Let’s start by talking about beauty. Now yes, it’s in the eye of the beholder and all that, but beauty is sometimes a rare currency in MMOs. “Eye candy” and special particle effects aren’t the same thing. A game that is beautiful is one that pleases the soul in a way that’s hard to define. LOTRO is often beautiful to me. And Guild Wars 2 — like its predecessor — is quite beautiful.
ArenaNet said that they wanted to go for a hand-painted aesthetic, and it really shows in the game world and cutscenes. If you liked oohing and ahhing over pre-searing Ascalon in GW, then prepare for more of that in GW2. It’s a seriously good-looking game that you want to frame and put on the wall. I like how art is important to this team, even though art isn’t a typical back-of-the-box bullet point feature.
So I wanted to see the introductory experience, and thus rolled up a human necromancer. GW2’s character creation process is a bit more involved than most other MMOs — it’s like a 10-step process (perhaps more when they add visual customization) where you make choices that gradually shapes the “story” of your character. What’s your class, what’s your personality, what god do you worship, where you come from, what regret do you have, and so on. My necromancer even got to choose between facial masks (there was a skull, a witch and something else… demon?). It may be a small thing, but it really goes a long way to make you feel like your character DOES have a backstory and isn’t just a creation of a one-screen generator.
After the intro cutscene, the game throws you into the action right away. In the case of the humans, you’ve wandered outside the city for the first time and find that a village is under attack by centaurs. Everyone’s running around and being attacked, and I definitely liked the movement over static mobs. You go through a short quest line that leads you up to a mini-boss battle — an earth elemental — after which you’re knocked out and taken to the “real” version of the world and set loose to do good and all that jazz.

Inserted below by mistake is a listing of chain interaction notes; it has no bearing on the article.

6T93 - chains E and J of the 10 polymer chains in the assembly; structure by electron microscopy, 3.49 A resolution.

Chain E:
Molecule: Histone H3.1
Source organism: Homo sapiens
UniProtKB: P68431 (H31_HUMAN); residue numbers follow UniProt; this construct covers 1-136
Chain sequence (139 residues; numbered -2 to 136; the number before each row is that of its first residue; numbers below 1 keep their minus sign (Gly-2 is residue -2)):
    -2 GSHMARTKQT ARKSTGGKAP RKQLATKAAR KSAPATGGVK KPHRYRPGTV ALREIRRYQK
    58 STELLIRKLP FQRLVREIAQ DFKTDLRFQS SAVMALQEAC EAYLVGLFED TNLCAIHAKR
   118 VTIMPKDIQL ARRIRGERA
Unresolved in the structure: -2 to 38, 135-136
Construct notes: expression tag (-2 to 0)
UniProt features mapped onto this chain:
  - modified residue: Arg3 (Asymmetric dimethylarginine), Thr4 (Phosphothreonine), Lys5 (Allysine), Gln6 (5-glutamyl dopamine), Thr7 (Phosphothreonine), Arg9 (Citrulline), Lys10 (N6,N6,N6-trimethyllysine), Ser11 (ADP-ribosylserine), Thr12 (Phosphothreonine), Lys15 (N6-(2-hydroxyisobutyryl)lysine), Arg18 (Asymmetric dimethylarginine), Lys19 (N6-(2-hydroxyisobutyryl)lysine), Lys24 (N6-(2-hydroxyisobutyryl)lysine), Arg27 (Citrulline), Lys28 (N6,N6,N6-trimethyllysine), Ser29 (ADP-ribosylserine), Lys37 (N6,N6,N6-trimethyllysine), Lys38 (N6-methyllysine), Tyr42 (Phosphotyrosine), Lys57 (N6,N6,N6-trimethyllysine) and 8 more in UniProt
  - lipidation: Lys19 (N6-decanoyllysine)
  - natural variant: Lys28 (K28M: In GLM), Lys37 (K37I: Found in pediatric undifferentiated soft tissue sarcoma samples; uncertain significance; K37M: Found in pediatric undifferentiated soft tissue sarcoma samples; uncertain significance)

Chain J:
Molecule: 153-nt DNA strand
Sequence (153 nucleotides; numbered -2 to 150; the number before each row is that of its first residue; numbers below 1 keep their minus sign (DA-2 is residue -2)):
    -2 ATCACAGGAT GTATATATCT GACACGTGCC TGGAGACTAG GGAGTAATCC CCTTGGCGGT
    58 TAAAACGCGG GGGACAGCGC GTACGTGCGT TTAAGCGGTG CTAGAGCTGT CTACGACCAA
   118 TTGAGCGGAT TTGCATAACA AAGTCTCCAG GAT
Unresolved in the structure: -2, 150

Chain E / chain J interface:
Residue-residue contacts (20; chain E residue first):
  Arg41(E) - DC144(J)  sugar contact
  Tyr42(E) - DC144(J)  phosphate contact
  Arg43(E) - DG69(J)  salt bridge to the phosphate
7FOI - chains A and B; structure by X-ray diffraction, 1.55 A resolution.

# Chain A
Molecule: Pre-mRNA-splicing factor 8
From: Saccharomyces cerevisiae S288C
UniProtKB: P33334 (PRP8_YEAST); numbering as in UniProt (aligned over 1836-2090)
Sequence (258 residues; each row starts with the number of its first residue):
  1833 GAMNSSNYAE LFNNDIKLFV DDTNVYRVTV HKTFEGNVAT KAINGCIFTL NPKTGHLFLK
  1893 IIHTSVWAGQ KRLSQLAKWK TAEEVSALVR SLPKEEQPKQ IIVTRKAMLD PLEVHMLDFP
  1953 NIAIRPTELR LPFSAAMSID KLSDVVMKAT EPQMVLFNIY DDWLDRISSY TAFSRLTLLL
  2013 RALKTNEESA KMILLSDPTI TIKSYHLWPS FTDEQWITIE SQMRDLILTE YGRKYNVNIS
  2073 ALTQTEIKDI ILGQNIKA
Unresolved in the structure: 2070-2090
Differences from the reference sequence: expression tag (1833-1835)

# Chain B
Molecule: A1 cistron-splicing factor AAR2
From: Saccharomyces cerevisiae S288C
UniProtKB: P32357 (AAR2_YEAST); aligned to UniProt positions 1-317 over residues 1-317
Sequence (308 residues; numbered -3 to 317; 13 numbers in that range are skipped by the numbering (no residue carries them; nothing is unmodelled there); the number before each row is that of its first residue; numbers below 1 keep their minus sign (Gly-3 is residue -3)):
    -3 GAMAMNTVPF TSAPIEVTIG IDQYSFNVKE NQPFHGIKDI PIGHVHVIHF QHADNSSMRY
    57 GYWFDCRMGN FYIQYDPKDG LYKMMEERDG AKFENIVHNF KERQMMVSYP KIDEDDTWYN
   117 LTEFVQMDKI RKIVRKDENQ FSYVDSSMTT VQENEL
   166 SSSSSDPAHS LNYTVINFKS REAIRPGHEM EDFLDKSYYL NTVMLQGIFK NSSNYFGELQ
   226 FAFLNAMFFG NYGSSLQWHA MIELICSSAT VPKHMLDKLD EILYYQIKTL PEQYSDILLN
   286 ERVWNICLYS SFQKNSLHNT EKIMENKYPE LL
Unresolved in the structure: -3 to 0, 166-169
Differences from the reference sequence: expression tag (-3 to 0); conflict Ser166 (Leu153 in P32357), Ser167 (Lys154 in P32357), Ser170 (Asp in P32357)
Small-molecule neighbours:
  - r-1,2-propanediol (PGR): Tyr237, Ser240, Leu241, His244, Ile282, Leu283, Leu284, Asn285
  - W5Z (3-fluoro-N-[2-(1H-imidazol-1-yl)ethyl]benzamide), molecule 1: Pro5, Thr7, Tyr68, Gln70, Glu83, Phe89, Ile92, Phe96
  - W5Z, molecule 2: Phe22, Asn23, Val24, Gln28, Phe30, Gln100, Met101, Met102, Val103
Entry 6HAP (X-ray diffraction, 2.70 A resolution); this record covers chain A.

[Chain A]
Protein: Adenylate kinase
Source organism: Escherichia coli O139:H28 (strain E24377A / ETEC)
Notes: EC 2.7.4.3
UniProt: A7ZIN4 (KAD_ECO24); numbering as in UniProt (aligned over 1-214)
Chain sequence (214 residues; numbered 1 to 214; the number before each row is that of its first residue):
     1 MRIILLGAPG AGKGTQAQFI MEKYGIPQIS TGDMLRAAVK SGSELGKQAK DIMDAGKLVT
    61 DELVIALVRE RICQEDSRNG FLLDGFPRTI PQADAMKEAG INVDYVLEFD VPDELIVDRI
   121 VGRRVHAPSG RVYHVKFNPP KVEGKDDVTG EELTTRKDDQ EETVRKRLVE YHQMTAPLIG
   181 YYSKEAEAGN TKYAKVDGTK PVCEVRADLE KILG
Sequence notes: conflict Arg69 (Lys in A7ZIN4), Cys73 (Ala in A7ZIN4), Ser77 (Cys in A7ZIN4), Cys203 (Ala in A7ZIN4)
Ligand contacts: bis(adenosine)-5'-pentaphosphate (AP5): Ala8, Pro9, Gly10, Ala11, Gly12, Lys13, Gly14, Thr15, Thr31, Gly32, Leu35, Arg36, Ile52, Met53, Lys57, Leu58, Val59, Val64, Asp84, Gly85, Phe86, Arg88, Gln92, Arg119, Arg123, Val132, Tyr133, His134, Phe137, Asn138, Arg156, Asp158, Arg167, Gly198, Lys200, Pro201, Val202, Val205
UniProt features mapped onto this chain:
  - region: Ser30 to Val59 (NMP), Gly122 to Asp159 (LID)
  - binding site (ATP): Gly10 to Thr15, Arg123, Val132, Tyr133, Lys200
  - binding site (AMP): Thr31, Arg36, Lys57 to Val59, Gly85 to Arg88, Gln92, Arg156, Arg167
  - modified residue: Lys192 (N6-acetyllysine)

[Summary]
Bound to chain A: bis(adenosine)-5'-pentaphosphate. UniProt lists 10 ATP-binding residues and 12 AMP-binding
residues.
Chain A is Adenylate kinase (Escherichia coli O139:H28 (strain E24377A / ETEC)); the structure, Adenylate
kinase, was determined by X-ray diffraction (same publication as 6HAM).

After playing TOR, I found myself chafing a bit at not having a lot of dialogue options or being allowed to be snarky, even though I was a necromancer. Oh well.
I wandered through the world, occasionally coming on events, but I didn’t really want to do them so much as just see all that I could. The human starting area is mostly pastoral, with farms, windmills and the like. However, there’s a huge dam on the northern side that hosts a few events (I saw a series of small leaks and wondered if I could make the dam burst open, but nah, that’s probably not what good guys do), and a bandit cave that I peeked in.
Combat plays out fairly smoothly. It’s nothing stellar at the start, but it definitely is cool to swap out weapons and see your skills change. I went around with a hatchet and had a spiffy attack that sliced the enemy up six ways from Sunday. You also get a couple temporary skills when you pick up an environmental object like a tree branch — the branch lasted a few swings before going away.
Definitely the highlight of the necromancer was her Death Shroud ability. As you attack, you build up a green bar, and once it’s topped off you can go into Death Shroud mode. This gives you a whole new bar of skills and a funky screen effect. Supposedly, if you keep your health up you can stay in this mode longer, but I wasn’t ever able to do it, so I’d pop back out after a half-minute or so. One of the cool things is that when you exit Death Shroud, the game takes you back to the place you entered it with a trail of black smoke.
If you like detailed worlds that look lived in, GW2 certainly has a lot to check out. 40 minutes blew by so very quickly, and I sort of wish I’d gone back for a second demo.